QTS Skills Tests Are Being Scrapped by the Government
Before our founder James Holmes started Mark Mate, he was a primary school teacher. Just like all of you, before he started training he had to complete the QTS skills tests. Under new government plans, the tests are due to be scrapped.
In an obvious move to help the government reach its recruitment targets, the government want to scrap QTS skills tests. Since 2012, 3,500 prospective teachers have failed the tests every year. Just last year, the schools minister Nick Gibb said of the tests:
They reassure parents and school leaders that new teachers can demonstrate a high standard of numeracy and literacy when they enter the classroom.
Instead of QTS testing, the government will look to allow individual training providers to assess candidates’ numeracy and literacy skills. This will be done before accepting them onto a course.
But it is understood the government will instead allow initial teacher training providers to use their own judgment to assess candidates’ numeracy and literacy skills. Emma Hollis, executive director of the National Association of School-Based Teacher Training is clearly in support of the move:
There will be fears that this may be seen as dumbing down the profession, but I think those fears would be misplaced. The majority of providers are already working with trainees to ensure that if there are any gaps, they are filled.
For a long time, training providers have been calling for the tests to be scrapped. Hollis went on to say that the tests were ‘not fit for purpose,’ and that they had faced many issues, such as massive costs and candidates not being able to book appointments to take the tests.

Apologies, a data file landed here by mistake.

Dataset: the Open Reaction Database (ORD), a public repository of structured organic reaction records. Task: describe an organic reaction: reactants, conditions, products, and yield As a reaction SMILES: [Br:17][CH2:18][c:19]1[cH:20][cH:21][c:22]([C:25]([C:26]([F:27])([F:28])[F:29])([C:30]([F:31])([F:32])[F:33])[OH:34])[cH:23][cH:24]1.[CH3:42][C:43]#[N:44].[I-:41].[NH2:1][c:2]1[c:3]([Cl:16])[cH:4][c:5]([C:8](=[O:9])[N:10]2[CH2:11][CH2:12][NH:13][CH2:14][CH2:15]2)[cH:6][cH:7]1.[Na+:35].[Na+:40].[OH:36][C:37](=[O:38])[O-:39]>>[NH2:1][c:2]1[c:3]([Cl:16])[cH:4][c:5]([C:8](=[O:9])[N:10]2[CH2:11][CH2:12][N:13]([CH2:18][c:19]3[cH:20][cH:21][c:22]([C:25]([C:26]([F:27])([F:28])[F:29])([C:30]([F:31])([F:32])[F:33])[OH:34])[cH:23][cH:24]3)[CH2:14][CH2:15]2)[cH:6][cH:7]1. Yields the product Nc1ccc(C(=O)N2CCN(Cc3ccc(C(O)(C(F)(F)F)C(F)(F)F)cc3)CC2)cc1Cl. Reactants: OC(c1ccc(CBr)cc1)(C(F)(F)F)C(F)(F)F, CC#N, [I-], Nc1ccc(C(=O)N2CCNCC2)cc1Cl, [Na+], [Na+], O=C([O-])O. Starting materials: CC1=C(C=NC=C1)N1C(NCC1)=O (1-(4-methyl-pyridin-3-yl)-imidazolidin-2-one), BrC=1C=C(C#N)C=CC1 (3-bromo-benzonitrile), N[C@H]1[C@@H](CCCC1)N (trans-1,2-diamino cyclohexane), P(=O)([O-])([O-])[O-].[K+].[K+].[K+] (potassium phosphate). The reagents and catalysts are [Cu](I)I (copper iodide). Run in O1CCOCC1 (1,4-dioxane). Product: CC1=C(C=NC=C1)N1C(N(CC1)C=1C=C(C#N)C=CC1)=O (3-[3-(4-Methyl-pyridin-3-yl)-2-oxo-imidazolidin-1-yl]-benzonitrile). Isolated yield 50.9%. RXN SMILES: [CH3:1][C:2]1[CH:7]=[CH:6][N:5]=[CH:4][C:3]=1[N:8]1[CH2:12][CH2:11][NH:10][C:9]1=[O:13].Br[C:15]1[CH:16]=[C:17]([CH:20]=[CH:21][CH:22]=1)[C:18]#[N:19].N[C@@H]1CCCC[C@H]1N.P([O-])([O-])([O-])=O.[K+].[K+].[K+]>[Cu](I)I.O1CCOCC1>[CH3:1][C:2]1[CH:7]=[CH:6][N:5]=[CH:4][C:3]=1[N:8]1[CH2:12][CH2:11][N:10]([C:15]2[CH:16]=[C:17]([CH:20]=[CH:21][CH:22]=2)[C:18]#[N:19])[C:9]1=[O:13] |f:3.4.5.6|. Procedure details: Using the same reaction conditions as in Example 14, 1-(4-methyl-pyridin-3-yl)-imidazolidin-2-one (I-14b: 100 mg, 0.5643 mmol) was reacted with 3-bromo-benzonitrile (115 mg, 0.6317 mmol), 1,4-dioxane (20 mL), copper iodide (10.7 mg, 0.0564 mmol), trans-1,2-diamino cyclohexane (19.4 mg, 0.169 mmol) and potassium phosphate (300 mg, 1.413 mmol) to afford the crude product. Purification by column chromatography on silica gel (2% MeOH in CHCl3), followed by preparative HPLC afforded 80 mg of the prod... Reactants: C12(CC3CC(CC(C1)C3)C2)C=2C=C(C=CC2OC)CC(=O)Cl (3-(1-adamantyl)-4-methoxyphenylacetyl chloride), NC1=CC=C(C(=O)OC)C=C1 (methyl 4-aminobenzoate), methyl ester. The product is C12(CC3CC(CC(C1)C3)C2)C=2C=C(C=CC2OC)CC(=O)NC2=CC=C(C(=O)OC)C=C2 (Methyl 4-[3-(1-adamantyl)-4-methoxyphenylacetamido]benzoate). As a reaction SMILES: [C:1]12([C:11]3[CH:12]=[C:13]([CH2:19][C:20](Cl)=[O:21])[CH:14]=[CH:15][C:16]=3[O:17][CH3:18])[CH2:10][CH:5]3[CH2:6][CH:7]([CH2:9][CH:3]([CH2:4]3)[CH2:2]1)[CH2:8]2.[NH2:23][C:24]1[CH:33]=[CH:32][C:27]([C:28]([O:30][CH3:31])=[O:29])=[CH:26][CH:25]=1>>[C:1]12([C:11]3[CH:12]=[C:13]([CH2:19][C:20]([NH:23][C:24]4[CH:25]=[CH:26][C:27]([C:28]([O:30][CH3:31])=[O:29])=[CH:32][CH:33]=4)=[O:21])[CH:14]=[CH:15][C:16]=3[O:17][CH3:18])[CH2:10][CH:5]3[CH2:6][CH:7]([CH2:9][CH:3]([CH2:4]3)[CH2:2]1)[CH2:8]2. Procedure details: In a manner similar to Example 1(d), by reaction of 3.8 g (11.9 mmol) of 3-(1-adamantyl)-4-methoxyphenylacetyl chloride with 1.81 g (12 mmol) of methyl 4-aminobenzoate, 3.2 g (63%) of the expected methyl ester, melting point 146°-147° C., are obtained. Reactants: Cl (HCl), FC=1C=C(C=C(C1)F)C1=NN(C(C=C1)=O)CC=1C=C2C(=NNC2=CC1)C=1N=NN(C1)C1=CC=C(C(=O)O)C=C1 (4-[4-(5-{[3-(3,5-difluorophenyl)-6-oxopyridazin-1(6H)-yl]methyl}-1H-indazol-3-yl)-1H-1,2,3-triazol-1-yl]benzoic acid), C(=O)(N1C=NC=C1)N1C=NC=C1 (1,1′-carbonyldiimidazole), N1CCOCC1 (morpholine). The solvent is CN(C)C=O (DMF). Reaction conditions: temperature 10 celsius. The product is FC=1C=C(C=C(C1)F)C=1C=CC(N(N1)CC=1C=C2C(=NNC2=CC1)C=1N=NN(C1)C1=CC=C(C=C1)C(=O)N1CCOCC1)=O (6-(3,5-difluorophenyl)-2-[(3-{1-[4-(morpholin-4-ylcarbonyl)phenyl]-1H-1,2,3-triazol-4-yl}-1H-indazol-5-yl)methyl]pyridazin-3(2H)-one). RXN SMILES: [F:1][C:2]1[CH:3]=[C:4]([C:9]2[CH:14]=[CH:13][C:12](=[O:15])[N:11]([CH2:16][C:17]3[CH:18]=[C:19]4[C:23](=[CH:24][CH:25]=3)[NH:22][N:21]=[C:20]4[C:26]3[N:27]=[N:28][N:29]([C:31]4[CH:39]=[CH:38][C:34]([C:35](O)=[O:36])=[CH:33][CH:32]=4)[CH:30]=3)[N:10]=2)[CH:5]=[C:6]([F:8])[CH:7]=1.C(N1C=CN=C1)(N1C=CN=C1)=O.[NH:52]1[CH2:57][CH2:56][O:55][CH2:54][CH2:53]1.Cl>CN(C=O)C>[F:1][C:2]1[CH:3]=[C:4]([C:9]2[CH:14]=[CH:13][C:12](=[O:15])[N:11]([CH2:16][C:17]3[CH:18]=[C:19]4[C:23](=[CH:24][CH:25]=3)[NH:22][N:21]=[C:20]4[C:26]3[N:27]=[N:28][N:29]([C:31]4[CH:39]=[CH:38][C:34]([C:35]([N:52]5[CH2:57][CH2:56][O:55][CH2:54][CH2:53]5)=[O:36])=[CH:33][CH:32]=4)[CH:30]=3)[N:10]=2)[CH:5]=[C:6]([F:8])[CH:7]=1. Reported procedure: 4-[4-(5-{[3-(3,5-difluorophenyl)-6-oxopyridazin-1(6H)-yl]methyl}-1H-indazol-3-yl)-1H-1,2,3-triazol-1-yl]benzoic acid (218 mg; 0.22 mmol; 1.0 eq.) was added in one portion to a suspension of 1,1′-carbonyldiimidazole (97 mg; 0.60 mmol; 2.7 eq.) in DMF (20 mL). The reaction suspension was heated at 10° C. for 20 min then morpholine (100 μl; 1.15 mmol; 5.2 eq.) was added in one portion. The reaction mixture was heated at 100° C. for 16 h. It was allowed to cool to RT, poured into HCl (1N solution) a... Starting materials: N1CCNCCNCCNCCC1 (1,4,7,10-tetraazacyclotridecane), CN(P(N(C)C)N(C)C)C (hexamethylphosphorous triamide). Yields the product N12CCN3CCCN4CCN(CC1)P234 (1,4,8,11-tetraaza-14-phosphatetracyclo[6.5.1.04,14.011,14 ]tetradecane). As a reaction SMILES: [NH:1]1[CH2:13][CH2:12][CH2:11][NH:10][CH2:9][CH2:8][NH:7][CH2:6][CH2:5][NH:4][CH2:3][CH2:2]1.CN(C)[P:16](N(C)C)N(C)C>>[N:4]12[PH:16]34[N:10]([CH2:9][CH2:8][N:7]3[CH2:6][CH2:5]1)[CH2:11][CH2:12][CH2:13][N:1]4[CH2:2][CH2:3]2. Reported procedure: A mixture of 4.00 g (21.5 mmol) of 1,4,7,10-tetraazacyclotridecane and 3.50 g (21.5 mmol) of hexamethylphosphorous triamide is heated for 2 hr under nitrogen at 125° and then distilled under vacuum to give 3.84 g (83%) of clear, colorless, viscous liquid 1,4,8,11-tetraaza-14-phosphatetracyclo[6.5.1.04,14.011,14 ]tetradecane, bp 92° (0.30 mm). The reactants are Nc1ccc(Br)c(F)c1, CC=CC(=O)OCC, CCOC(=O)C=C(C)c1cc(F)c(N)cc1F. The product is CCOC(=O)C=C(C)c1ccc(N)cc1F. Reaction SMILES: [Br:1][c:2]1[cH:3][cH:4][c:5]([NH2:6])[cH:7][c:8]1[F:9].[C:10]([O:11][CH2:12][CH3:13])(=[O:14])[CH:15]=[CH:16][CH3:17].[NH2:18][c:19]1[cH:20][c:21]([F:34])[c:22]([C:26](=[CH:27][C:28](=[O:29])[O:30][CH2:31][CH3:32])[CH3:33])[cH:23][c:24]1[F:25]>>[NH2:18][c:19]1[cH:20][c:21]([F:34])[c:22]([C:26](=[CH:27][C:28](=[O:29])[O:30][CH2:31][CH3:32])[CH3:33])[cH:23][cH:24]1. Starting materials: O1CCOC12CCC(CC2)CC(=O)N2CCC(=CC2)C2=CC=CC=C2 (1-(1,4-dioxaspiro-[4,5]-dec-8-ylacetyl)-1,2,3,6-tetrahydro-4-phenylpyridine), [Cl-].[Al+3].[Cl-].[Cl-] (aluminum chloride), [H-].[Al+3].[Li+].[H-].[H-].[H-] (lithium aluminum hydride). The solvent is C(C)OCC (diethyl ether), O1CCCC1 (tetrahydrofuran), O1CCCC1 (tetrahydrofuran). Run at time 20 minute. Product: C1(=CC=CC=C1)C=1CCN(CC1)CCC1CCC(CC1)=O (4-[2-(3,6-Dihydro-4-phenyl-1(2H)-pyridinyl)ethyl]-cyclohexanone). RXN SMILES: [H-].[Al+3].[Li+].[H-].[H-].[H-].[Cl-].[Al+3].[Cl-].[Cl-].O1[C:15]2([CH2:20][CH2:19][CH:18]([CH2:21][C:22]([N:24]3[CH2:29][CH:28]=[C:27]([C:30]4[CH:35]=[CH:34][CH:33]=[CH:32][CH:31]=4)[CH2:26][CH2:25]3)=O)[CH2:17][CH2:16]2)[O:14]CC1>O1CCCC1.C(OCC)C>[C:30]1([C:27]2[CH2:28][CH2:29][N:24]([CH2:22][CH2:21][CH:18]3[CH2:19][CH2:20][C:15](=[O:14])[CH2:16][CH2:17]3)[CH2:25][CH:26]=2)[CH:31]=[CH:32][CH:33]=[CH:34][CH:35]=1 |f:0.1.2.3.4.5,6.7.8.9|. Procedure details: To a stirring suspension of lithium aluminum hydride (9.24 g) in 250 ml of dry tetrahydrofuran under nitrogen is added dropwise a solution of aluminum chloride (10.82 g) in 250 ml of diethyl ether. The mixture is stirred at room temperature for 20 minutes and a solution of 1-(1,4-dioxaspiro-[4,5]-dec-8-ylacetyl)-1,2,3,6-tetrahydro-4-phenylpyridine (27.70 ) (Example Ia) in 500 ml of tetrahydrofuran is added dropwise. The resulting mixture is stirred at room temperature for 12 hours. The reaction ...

QTS Skills Tests Controversy
This year alone, there has been a tonne of controversy around the tests. In April, the government announced that due to an error on its part, thousands of prospective teachers had been wrongly told they’d failed the tests. Following this, the government offered affected applicants a measly £100 compensation. Because of this, they could now face legal action.
While the DfE have declined to comment on this news, it is understood that they have been talking to candidates, training providers, internal customers and external service organisations about the tests and how the current system could be reformed. It was only last year that the DfE gave a 3 year, £15 million contract to PSI services. We’re not yet sure what will happen to that contract.
Geoff Barton, the general secretary of the Association of School and College Leaders has defended the move to scrap the tests. He believes that candidates having a degree is proof enough of their skills:
There are very significant teacher shortages across the country and we need to do more to encourage recruitment. We should remove any unnecessary hurdles.
We’d love to hear your thoughts. Do you think this will help with the recruitment crisis? Or do you think the tests serve a purpose and should be kept? Be sure to let us know in the comments!